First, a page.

The plot is silly but the script is funny enough and the cast of supporting players talented enough to keep things humming along. Adolphe Menjou was a master at playing sophisticated, sarcastic men. He had been in the picture business since 1914 and would continue making movies until 1960. He brought gravitas to the many father parts he played at this time in his career.
The dialogue is clever. Eduardo’s wife has this amusing line to her husband after she butts into a conversation, “I wish you wouldn’t talk when I’m interrupting.” Maria’s desperate-to-get-married younger sisters are thrilled when Maria becomes interested in her secret admirer. They gushingly announce, “Now we can be secretly engaged and tell everyone!”
Latin-American flavored music was all the rage in 1940’s Hollywood. Xavier Cugat and His Orchestra provide the zesty rhythm. Eric, you mentioned the “Shorty George” number and it is a great dance routine. But my favorite song and dance in the movie is “I’m Old Fashioned” which finds Fred and Rita dancing a graceful duet around a moonlit terrace and garden. It is not only the best number from this movie; it is one of the all-time great romantic dances ever to grace the screen.
I agree Eric, You Were Never Lovelier is a delightful romp of a movie.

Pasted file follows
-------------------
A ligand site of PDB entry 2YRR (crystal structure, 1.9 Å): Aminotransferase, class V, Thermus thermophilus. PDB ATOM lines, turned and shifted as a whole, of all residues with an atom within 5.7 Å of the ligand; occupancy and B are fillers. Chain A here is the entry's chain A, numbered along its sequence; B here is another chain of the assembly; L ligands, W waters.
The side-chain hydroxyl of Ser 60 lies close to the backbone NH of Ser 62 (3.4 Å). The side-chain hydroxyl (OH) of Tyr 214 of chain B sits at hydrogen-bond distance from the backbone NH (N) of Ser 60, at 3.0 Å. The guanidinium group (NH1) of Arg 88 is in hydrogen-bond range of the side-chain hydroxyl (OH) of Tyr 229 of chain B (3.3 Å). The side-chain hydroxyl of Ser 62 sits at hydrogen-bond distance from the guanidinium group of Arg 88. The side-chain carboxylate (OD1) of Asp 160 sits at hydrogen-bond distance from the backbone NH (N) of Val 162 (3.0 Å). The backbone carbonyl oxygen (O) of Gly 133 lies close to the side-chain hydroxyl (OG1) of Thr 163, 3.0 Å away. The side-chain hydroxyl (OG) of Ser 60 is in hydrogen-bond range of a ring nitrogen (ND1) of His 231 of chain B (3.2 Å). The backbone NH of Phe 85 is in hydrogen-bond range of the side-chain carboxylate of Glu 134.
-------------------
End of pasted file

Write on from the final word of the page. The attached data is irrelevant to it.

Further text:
Rita Hayworth and Fred Astaire in You Were Never Lovelier.
This movie helped explain a 37 year old joke to me. In McLean Stevenson's final episode of M*A*S*H, Hawkeye, Trapper and Radar have a suit made for him by a local tailor. When he puts it on, Trapper says, “Henry that suit is you.” And Hawkeye adds under his breath, “If you're Adolphe Menjou.” It's a duplicate to the pinstripe suit that Menjou wears in this movie.
Eric has often said that there's something unique about watching old black & white movies late at night and that was when I watched this one. I'm sure that I would have enjoyed it had I watched it in broad daylight, but there was something special about watching it in the dark like an old fashioned Late Movie.
As my brothers said, the plot is silly and light. Am I the only one who found it odd though, that a father was writing passionate love letters to his own daughter? I know that he wasn't writing them to her in that way, but still, he was writing them to stir her passions and he succeeds. It's only a minor point and has no serious connotations, but it still seemed a strange plot device.
I agree that Fernando, the male secretary steals many scenes, but so does Barbara Brown as Delfina, Rita Hayworth's mother. By the time she nearly shoots Astaire's character with the lighter pistol, the comedy approaches screwball level. The desperate to get married sisters also provide some laughs.
Hayworth and Astaire make a great couple. There was no one more beautiful than her in the 1940s and she truly lives up to the nickname “Love Goddess” here. Astaire, of course, was grace and style in human form. Sure, he was quite a bit older than her, but when they dance you'd never know it.
And oh what dancing. The cast and comedy is great, but when Astaire takes Hayworth in his arms, they make movie magic. I agree with Patrick that the “I'm Old Fashioned” number is cinematic romance personified. As they twirl with elegance and grace around the garden in the moonlight, you can't help but be caught up in the moment. It raises this silly little comedy up to something greater than itself.
Photos © Copyright Columbia (1942)